I want to shed some new light on the concurrent fiscal cliff and shoot a hole through Wall Street’s excess savings mantra. It is very clear that there will be negative consumption effects resulting from the ending of $6 trillion in government handouts over the previous two years. This massive and unprecedented largess caused the savings rate in the U.S. to jump from 7.8% in January 2020 to 33.8% by April of the same year. However, that savings rate has now collapsed back down to 6.9%—below its pre-pandemic level. But what about the stash of savings consumers are sitting on that is supposed to carry GDP ever-higher this year?
Well, it appears that the rainy day fund is dwindling quickly. According to the N.Y. Times and Moody’s Analytics, the excess savings among many working- and middle-class households could be exhausted as soon as early 2022. This would not only reduce their financial cushions but also potentially affect the economy since consumer spending has risen to become nearly 70% of GDP.
We have already seen multiple pandemic-era federal aid programs expire last September, including the massive federal supplement to unemployment benefits. Now, with the Expanded Child Income tax credit having expired, which gave up to $300 per child under 6, and up to $250 per child ages 7 to 17 over the period from July to December, the fiscal challenges have become salient for many Americans.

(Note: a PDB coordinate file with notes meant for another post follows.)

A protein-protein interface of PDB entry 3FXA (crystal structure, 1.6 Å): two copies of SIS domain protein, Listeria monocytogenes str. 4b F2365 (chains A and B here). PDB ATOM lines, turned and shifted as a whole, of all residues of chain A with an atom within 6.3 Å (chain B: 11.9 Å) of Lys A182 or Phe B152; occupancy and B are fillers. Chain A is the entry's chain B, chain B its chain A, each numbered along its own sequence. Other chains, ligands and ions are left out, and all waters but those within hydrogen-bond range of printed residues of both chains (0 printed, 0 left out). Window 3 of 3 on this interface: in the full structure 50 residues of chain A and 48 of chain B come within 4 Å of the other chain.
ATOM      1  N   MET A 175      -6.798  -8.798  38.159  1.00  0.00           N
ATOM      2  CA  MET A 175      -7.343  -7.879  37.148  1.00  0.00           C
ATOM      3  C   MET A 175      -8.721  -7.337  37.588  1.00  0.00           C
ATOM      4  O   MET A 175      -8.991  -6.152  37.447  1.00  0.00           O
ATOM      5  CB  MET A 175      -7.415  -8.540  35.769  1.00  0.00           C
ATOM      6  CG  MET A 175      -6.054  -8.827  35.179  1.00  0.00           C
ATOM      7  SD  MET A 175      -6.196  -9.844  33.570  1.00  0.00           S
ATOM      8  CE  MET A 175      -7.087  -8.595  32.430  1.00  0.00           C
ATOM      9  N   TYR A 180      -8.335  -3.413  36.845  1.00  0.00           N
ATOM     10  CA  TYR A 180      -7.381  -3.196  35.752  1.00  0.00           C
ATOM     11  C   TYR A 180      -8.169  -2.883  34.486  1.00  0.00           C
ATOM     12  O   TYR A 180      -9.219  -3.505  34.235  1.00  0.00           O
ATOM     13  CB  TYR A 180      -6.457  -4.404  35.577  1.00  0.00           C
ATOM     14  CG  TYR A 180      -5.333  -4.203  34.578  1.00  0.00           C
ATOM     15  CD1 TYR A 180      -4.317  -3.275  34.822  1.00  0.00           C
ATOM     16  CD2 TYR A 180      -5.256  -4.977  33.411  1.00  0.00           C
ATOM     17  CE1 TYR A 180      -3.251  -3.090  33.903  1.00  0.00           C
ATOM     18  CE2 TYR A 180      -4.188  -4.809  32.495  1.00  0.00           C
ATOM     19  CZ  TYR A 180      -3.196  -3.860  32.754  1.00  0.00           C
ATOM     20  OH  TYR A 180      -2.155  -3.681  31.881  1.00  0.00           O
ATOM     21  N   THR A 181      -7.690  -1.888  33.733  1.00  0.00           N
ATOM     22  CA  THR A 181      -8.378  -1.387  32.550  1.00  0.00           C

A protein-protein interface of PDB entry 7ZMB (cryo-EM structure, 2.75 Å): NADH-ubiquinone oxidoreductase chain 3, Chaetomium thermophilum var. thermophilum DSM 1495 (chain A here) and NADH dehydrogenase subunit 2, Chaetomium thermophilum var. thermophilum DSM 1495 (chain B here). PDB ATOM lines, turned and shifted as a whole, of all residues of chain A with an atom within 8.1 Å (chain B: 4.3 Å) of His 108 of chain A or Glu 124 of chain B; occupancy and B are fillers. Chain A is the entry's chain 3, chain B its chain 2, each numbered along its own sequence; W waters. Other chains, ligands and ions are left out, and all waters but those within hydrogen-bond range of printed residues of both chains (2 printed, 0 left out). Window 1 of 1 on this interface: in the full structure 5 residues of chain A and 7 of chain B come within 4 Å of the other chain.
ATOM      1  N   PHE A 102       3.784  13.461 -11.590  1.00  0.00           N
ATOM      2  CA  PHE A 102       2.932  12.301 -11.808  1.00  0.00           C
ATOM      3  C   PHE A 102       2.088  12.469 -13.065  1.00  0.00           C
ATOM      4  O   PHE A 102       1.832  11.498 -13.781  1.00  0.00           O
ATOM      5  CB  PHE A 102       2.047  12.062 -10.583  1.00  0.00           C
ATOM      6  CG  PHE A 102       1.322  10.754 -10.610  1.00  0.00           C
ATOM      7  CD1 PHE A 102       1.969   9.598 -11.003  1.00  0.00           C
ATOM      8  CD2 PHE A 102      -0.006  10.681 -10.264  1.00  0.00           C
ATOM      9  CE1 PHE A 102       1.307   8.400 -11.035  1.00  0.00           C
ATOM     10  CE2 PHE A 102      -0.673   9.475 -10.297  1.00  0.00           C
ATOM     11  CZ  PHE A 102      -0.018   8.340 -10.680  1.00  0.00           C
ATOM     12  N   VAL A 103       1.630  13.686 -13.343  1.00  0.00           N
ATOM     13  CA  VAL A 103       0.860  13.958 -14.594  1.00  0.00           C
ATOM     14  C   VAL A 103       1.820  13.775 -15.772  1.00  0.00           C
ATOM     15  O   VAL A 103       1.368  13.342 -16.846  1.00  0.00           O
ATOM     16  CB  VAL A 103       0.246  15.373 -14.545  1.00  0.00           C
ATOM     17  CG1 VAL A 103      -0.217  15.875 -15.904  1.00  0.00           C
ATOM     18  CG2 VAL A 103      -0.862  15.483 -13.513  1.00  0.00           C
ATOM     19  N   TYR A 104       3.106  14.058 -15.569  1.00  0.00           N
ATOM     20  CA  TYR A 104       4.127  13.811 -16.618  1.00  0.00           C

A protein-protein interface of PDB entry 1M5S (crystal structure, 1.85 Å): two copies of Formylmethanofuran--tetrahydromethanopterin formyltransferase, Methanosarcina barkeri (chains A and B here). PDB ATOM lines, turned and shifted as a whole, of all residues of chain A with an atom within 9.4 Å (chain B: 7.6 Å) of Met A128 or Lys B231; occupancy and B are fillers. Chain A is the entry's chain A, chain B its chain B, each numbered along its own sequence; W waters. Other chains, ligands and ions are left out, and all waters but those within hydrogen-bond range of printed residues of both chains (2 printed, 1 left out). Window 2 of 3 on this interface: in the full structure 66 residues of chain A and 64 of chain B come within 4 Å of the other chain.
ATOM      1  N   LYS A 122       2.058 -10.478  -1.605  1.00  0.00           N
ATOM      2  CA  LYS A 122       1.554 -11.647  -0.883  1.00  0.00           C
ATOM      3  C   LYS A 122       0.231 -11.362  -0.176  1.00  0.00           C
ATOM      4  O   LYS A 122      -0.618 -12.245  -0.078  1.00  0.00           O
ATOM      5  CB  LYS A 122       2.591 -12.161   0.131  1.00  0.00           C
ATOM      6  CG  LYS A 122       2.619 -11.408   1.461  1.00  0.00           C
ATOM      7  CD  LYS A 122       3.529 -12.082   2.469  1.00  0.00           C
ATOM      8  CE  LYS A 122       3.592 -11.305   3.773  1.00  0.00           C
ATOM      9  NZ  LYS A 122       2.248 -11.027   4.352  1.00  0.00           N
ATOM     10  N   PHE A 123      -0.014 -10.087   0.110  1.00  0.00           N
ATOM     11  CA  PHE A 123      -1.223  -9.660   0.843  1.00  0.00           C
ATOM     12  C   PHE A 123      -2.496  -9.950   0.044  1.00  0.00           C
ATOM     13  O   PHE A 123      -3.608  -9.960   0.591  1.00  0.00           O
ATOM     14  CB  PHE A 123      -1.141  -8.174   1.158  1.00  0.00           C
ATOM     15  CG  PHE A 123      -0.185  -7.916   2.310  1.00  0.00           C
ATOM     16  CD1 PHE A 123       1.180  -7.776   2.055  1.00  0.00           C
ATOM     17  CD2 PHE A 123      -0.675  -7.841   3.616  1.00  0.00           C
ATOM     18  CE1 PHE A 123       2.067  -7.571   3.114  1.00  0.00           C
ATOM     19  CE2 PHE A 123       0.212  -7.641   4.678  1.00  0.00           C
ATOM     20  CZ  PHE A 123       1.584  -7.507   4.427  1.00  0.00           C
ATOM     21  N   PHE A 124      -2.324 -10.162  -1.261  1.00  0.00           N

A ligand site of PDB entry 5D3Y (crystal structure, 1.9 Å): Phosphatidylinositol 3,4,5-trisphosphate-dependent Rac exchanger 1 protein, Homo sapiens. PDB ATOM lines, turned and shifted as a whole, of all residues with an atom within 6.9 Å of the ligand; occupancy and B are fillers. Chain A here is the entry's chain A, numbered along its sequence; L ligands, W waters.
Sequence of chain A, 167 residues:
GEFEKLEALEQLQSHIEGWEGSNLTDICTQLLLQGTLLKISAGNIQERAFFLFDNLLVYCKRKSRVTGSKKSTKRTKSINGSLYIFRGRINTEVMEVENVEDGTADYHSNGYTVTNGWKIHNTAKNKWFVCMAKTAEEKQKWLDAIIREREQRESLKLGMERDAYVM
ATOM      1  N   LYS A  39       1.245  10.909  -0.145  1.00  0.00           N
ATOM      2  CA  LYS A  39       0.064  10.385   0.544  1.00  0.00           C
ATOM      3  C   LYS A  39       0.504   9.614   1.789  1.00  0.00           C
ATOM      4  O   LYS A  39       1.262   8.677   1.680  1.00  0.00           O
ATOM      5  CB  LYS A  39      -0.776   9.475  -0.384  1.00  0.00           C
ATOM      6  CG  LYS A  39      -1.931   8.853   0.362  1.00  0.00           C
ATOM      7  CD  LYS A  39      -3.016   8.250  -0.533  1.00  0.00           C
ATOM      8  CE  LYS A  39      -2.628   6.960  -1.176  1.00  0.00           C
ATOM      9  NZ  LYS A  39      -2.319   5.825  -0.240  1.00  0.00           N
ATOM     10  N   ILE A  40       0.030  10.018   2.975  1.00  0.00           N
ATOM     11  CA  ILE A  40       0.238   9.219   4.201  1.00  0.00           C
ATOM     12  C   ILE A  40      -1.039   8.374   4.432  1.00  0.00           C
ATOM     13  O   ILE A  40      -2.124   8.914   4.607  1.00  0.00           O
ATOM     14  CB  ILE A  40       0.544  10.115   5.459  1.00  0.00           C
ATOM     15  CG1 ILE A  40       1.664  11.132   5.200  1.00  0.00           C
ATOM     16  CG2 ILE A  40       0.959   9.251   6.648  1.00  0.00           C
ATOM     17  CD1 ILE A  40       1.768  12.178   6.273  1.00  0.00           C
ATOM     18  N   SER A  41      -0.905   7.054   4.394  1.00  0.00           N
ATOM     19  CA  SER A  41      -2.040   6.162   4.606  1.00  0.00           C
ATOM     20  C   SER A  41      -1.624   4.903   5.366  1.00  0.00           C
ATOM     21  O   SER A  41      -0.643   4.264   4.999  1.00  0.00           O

INFLATION TO DEFLATION PENDULUM
But what about that pile of savings? Estimates are that it now amounts to around $2.0 trillion (8.5% of GDP). It’s mostly in the hands of the very rich, who are savers and have a much lower marginal propensity to consume than those in the middle and lower classes. According to a study from Oxford Economics, 80% of that savings is in the hands of the top 20% of earners, and 42% went to the top 1%.
Again, this is important because it is the middle and lower classes that are responsible for the majority of consumption. So, how is this economically-crucial cohort doing? Well, in addition to getting hurt by inflation and falling real wages, they are running out of their stimulus hoard quickly. According to a recent study done by JP Morgan Chase, households making $68,896 per year or less only have an extra $517 in their checking accounts on average compared with their pre-pandemic level. As unimpressive as that sounds, add in the fact that people don’t eat into their savings with the same zeal that they spend a fresh government handout, and you can see that so-called “mountain of savings” Wall Street loves to tout isn’t much more than a molehill.
When you factor in the massive fiscal and monetary cliffs together with the most overvalued stock market in history, you have the recipe for enormous swings between inflation and deflation this year. The Fed has now switched from an inflation dove to an inflation hawk. Investors must be able to navigate these dynamics successfully to avoid becoming a dead duck. EG